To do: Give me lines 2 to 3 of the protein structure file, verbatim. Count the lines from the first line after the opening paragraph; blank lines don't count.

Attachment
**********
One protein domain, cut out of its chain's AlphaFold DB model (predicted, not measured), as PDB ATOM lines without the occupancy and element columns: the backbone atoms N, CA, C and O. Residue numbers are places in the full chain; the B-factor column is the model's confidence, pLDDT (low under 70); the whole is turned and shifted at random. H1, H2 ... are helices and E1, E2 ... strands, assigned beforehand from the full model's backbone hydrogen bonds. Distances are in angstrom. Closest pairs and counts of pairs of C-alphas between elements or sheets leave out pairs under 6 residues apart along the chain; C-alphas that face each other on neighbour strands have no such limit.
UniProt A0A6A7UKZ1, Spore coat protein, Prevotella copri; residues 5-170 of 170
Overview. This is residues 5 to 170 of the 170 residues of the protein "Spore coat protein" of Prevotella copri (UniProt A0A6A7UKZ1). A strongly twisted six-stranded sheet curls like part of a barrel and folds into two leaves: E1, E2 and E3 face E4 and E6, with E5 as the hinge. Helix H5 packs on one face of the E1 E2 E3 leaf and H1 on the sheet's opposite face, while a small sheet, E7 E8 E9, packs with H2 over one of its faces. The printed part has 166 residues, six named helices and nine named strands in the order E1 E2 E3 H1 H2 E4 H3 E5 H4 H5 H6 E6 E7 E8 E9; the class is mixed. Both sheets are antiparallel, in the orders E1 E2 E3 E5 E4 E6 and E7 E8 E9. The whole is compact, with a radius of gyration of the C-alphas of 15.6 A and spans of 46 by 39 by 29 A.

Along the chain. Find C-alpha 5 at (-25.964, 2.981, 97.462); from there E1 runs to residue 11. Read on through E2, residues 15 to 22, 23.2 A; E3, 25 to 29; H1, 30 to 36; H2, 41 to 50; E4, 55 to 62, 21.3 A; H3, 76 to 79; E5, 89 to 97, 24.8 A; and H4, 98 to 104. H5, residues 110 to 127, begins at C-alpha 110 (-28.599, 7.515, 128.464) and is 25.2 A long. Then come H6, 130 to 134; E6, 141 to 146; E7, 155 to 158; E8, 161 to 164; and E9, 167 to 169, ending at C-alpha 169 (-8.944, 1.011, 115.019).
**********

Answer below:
Overview. This is residues 5 to 170 of the 170 residues of the protein "Spore coat protein" of Prevotella copri (UniProt A0A6A7UKZ1). A strongly twisted six-stranded sheet curls like part of a barrel and folds into two leaves: E1, E2 and E3 face E4 and E6, with E5 as the hinge. Helix H5 packs on one face of the E1 E2 E3 leaf and H1 on the sheet's opposite face, while a small sheet, E7 E8 E9, packs with H2 over one of its faces. The printed part has 166 residues, six named helices and nine named strands in the order E1 E2 E3 H1 H2 E4 H3 E5 H4 H5 H6 E6 E7 E8 E9; the class is mixed. Both sheets are antiparallel, in the orders E1 E2 E3 E5 E4 E6 and E7 E8 E9. The whole is compact, with a radius of gyration of the C-alphas of 15.6 A and spans of 46 by 39 by 29 A.

Along the chain. Find C-alpha 5 at (-25.964, 2.981, 97.462); from there E1 runs to residue 11. Read on through E2, residues 15 to 22, 23.2 A; E3, 25 to 29; H1, 30 to 36; H2, 41 to 50; E4, 55 to 62, 21.3 A; H3, 76 to 79; E5, 89 to 97, 24.8 A; and H4, 98 to 104. H5, residues 110 to 127, begins at C-alpha 110 (-28.599, 7.515, 128.464) and is 25.2 A long. Then come H6, 130 to 134; E6, 141 to 146; E7, 155 to 158; E8, 161 to 164; and E9, 167 to 169, ending at C-alpha 169 (-8.944, 1.011, 115.019).